HATTIESBURG, Miss. – (May 13, 2019) Paul B. Johnson State Park sits nestled just off of Highway 49 with acres of beautiful pines and a lake that stretches out just far enough. For the last thirty years, the park has welcomed Camp Bluebird, the first camp for adult cancer patients and survivors in Mississippi. Each spring campers, counselors, and volunteers gather for two and a half days to enjoy crafts, music, and good company.
“This camp is wonderful. People look forward to it every year, and this year was the biggest camp we’ve ever had. There were 86 campers signed up, and we had about 140 people there, including counselors and other volunteers. Our counselors are wonderful and great at taking care of the campers and making them feel welcome. It’s just like they’re family,” said Joe Marcello, oncology service line administrator, Forrest General Hospital.
On the first afternoon of camp, everyone met under the pavilion. Smoke from the nearby fire hung in the air, and the campers buzzed with excitement and energy. Although late night storms threatened an appearance, the mood was positive and bright as Lagena Everette, RN, announced the first activity, which was to write down negative thoughts or feelings on pieces of paper and burn them away in the fire.
“This activity is called a burning ceremony, and it’s a common practice meant to clear the mind and help people to let go of negativity that might be holding them back. Cancer is an emotionally tumultuous and draining disease. We think activities like this set the stage for the weekend, and what we always hope will be a fun, transformative and restorative weekend,” said Lagena Everette, RN.
This medically supervised retreat allows campers to relax and be seen as people rather than patients. Camp Bluebird offers a safe environment among people experiencing the same treatments and issues where campers can have fun. Campers are allowed to fish, enjoy boat rides, and other physical activities they want to participate in.
“Camp Bluebird is an experience you can’t explain. I see these people every day at the Cancer Center, but when I see them at camp, they’re different people. They’re having a great time; they don’t think about how bad they feel. They’re here because this is like one big support group,” said Marcello.
The park features a small chapel named for Camp Bluebird. Built in 1989, the chapel comes equipped with pews, stained glass, and a beautiful pipe organ. Campers enjoy multiple sessions in the chapel with services provided by different religious denominations and churches from around the Pine Belt. This year they heard from Father Tommy Conway of St. Fabian’s in Hattiesburg; Rev. Terry Weems of New Life Church in Columbia; Shannon Slover of First Baptist Church in Laurel; and Rev. Roger Moore, director of pastoral services at Forrest General. Torsky Williams, a cancer survivor who now attends camp as a counselor, says spending time in the chapel is one of her favorite things about Camp Bluebird.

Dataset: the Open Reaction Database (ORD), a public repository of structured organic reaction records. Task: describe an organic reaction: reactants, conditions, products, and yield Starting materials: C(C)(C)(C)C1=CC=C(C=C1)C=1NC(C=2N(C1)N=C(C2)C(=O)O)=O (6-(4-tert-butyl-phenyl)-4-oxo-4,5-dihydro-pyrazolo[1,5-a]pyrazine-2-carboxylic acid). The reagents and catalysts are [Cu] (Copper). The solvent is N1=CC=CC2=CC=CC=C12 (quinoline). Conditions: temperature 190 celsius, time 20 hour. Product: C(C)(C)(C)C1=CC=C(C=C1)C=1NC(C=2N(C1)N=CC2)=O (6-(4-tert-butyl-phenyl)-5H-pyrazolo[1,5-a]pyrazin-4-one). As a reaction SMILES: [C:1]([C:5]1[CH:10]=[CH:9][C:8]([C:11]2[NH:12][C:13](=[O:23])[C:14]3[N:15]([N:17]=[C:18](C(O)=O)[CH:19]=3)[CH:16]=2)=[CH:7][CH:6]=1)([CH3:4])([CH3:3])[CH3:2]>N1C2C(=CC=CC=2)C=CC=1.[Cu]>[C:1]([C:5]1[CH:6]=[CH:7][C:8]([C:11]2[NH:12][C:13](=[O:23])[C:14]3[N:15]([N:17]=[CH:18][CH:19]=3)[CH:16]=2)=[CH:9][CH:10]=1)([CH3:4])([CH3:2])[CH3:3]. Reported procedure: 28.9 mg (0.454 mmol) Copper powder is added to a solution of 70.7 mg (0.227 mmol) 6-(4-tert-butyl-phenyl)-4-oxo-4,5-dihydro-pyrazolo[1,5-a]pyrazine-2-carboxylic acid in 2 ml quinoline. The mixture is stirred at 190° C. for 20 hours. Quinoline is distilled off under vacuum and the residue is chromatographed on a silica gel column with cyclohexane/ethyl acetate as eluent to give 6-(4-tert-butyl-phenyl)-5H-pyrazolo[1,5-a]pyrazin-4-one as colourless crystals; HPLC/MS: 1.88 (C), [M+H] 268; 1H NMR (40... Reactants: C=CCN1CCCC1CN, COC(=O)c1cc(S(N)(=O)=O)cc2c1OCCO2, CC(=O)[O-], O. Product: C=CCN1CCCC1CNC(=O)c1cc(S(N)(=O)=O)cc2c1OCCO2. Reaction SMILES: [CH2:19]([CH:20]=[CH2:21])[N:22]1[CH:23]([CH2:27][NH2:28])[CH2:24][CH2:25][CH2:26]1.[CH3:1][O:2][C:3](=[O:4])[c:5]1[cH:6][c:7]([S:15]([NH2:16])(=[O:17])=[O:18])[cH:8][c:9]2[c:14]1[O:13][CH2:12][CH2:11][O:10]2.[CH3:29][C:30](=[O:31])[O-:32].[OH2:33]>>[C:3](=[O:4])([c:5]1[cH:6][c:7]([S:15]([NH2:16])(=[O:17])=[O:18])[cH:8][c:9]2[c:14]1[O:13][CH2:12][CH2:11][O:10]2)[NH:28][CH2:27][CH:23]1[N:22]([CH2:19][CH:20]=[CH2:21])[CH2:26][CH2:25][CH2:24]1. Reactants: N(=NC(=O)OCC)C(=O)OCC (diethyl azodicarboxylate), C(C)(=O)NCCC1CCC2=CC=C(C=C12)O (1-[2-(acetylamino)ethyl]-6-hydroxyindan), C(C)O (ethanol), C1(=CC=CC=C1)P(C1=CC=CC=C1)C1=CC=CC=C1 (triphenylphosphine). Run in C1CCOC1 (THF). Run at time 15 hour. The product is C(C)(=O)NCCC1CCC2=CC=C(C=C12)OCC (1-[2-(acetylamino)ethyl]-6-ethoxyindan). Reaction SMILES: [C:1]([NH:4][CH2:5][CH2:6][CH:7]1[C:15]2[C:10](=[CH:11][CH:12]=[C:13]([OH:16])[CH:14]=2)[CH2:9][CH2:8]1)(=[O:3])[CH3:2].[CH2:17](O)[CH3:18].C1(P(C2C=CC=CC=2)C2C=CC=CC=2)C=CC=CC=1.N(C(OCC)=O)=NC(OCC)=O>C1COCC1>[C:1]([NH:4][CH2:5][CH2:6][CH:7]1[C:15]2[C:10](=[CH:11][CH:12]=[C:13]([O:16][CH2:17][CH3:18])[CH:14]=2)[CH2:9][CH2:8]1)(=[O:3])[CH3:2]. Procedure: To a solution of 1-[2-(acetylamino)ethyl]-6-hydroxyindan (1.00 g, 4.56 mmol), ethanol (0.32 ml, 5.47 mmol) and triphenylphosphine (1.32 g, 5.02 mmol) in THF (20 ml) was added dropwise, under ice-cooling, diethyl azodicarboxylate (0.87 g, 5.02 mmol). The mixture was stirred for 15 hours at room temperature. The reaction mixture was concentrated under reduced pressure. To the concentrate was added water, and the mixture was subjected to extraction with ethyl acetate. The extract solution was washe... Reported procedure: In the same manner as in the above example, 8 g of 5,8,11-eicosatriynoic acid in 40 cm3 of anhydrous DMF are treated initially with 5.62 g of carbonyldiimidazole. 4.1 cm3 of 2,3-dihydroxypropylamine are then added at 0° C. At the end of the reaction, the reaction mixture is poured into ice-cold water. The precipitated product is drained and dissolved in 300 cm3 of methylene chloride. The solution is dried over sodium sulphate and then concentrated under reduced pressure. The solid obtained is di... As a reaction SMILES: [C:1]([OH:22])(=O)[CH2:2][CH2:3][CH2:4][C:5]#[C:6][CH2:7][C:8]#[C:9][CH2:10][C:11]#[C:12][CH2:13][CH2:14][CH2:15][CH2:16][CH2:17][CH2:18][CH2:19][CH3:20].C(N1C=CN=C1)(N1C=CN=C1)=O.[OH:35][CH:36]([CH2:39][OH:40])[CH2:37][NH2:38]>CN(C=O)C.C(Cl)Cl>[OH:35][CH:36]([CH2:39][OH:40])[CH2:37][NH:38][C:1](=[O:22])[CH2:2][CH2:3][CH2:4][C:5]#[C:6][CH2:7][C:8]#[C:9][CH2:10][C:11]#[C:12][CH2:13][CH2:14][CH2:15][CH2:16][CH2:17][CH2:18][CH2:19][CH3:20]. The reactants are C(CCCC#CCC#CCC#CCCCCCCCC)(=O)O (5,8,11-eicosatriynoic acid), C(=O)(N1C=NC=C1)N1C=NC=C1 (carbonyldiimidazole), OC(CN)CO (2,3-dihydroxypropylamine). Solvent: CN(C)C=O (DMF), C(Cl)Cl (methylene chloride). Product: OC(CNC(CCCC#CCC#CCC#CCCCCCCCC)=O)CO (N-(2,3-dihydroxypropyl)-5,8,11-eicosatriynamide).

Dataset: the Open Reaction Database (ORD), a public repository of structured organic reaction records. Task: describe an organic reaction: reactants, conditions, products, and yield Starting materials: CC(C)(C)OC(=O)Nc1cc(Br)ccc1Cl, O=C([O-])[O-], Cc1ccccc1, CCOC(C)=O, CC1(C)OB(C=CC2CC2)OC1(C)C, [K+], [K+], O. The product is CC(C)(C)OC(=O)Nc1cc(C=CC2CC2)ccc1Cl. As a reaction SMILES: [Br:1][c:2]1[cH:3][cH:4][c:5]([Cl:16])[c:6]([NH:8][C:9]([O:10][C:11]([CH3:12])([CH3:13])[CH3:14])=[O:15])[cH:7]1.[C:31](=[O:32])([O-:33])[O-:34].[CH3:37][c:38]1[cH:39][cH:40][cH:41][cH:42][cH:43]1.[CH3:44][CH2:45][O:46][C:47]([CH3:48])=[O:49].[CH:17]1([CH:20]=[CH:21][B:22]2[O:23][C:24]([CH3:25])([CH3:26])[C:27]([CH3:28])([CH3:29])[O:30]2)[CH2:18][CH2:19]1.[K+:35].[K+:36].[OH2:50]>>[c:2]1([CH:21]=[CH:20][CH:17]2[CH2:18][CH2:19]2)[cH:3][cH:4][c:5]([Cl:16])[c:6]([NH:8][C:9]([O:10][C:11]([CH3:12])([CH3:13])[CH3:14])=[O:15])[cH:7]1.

“When I come inside of the chapel, it’s like everything washes away. I don’t have to worry about anything; it’s just about relaxation. It’s a time to focus on yourself rather than the cancer. Camp Bluebird has encouraged me so much that I tell other people about it. Sometimes you don’t really have to say anything; it’s just about being in the presence of other survivors,” said Williams.
In addition to chapel, arts and crafts, and games, the campers are treated to some entertainment by a local gospel band, Answered Prayer, led by Vance Green, vice president, Forrest General.
Green said, “We, Answered Prayer, have been performing at Camp Bluebird for seven years now. It’s without a doubt the most anticipated event on our schedule every year. We love being there with the campers and volunteers. These campers’ personalities and moods are infectious! Usually, before the concert is over, we have several of them up there singing with us!”
Camp Bluebird wouldn’t be possible without its volunteers. Everyone from dieticians, medical staff, and counselors to Answered Prayers, pastors, and members of the local Elks Lodge, who facilitate games, donates their time to the camp. Volunteers and counselors may come back as many years as they would like to participate. Some counselors, like insert name, are former patients who volunteer as a way to “pay it forward.” Still others, like Forrest General’s Employee of the Year, Chuck Pierce, are long-time counselors who continue to come back because they see the difference the camp can make. Pierce has volunteered for 29 years of the camp’s 30-year history.
“I come back every year because Camp Bluebird helps me to treat my patients better. I think anyone who works in healthcare should come here, because it helps you relate and actually see how a patient feels. It’s easy to get caught up in the technical aspects of treatment, but we need to be able to offer comfort and be a friend,” said Pierce.
For more information about Camp Bluebird or Forrest General’s other oncology services, visit forrestgeneral.com.
Caption: Campers and counselors gather in front of the lake for a photo.